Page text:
References[edit | edit source]

  1. 1.0 1.1 1.2 Wilson, Clare (April 15, 2020). "Could the coronavirus trigger post-viral fatigue syndromes?". New Scientist.
  2. Kucher, Daniel (April 16, 2020). "User Those Who Get COVID-19 and Get Healed Can Face Another Disease After A Few Years". SOMAG news.
  3. 3.0 3.1 Malamut, Melissa (April 17, 2020). "Coronavirus survivors say they fear long-term effects". New York Post.
  4. Wu, Di; Shu, Ting; Yang, Xiaobo; Song, Jian-Xin; Zhang, Mingliang; Yao, Chengye; Wen, Liu; Huang, Muhan; Yu, Yuan (April 21, 2020). "Plasma Metabolomic and Lipidomic Alterations Associated with COVID-19". medRxiv: 2020.04.05.20053819. doi:10.1101/2020.04.05.20053819.
  5. 5.0 5.1 Yelin, Dana; Wirtheim, Eytan; Vetter, Pauline; Kalil, Andre C.; Bruchfeld, Judith; Runold, Michael; Guaraldi, Giovanni; Mussini, Cristina; Gudiol, Carlota (October 1, 2020). "Long-term consequences of COVID-19: research needs". The Lancet Infectious Diseases. 20 (10): 1115–1117. doi:10.1016/S1473-3099(20)30701-5. ISSN 1473-3099. PMID 32888409.
  6. 6.0 6.1 National Health Service (September 7, 2020). "COVID-19 Long Term Health Effects".
  7. 7.0 7.1 Halpin, Stephen J.; McIvor, Claire; Whyatt, Gemma; Adams, Anastasia; Harvey, Olivia; McLean, Lyndsay; Walshaw, Christopher; Kemp, Steven; Corrado, Joanna. "Postdischarge symptoms and rehabilitation needs in survivors of COVID-19 infection: A cross-sectional evaluation". Journal of Medical Virology. 93 (2): 1013–1022. doi:10.1002/jmv.26368. ISSN 1096-9071.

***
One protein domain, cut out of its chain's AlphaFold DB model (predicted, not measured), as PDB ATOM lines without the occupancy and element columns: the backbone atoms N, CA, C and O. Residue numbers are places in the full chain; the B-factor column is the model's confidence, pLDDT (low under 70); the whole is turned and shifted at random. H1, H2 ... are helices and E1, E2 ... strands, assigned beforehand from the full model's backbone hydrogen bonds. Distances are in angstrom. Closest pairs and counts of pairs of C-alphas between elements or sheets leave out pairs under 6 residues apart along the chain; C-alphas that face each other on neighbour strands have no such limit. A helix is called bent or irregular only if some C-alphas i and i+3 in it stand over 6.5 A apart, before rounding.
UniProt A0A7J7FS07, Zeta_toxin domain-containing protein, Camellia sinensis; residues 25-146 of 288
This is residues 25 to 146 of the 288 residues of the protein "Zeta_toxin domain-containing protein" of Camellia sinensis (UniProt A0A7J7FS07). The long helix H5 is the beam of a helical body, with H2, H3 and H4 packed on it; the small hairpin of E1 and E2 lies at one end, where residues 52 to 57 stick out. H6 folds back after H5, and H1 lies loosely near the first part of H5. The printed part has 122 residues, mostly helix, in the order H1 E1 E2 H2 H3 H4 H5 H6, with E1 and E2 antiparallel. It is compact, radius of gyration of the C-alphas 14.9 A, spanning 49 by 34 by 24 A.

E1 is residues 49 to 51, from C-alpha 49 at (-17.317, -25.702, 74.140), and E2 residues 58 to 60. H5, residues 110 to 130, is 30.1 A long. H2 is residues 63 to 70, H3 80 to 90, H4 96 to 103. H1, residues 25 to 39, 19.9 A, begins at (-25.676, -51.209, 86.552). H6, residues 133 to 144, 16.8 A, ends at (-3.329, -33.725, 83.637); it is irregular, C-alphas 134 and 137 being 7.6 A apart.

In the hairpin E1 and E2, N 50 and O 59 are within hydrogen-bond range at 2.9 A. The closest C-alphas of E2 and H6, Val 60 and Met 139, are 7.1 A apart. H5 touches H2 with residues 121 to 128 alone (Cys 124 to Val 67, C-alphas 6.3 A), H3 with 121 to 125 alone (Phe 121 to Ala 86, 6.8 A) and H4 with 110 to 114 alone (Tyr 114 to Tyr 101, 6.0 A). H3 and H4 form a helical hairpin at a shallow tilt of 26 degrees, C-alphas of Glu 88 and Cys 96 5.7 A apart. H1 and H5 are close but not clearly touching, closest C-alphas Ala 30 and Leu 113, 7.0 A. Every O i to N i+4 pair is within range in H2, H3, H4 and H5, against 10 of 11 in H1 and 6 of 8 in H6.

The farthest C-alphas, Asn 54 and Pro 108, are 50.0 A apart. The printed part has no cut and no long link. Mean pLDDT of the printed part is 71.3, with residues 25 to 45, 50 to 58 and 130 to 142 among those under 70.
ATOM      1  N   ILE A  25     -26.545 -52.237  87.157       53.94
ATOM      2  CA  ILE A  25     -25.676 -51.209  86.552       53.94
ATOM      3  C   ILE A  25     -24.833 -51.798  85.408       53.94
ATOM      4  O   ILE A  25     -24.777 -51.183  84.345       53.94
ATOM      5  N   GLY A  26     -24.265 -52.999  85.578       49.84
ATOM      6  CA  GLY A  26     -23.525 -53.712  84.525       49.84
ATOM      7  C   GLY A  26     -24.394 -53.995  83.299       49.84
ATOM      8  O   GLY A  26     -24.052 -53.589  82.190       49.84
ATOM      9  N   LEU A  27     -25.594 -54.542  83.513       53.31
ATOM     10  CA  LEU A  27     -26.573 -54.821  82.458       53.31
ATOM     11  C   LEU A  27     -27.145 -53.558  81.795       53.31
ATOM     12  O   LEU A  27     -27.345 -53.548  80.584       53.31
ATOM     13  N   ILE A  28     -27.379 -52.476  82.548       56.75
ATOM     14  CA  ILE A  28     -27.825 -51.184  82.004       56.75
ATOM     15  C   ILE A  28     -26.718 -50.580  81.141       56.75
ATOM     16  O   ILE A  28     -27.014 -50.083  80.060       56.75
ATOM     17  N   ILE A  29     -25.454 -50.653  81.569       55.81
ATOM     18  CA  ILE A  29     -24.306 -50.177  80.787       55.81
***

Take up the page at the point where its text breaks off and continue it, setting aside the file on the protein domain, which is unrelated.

8. 8.0 8.1 Arnold, David T.; Hamilton, Fergus W.; Milne, Alice; Morley, Anna; Viner, Jason; Attwood, Marie; Noel, Alan; Gunning, Samuel; Hatrick, Jessica (August 14, 2020). "Patient outcomes after hospitalisation with COVID-19 and implications for follow-up; results from a prospective UK cohort". medRxiv: 2020.08.12.20173526. doi:10.1101/2020.08.12.20173526.
  9. Whitaker, Phil. "What I've learned on the front line against Long Covid". New Statesman. Retrieved October 7, 2020.
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  11. Tang, Xiujuan; Musa, Salihu S.; Zhao, Shi; He, Daihai (June 11, 2021). "Reinfection or Reactivation of Severe Acute Respiratory Syndrome Coronavirus 2: A Systematic Review". Frontiers in Public Health. 9. doi:10.3389/fpubh.2021.663045. ISSN 2296-2565. PMC 8226004. PMID 34178920.